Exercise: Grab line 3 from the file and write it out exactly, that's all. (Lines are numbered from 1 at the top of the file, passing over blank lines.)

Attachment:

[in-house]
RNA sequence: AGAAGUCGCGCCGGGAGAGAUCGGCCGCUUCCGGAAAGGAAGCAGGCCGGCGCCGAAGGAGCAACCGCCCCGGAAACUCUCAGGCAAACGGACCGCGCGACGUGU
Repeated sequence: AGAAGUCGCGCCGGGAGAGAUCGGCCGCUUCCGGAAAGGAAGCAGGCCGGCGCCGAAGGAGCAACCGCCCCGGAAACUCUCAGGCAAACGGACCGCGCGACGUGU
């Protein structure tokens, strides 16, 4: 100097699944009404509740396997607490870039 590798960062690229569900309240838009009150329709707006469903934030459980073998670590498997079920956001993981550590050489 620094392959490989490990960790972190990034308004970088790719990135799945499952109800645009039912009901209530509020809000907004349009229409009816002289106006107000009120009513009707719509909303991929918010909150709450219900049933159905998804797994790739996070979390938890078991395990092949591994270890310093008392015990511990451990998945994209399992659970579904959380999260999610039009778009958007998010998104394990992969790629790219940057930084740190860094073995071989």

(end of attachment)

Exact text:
Repeated sequence: AGAAGUCGCGCCGGGAGAGAUCGGCCGCUUCCGGAAAGGAAGCAGGCCGGCGCCGAAGGAGCAACCGCCCCGGAAACUCUCAGGCAAACGGACCGCGCGACGUGU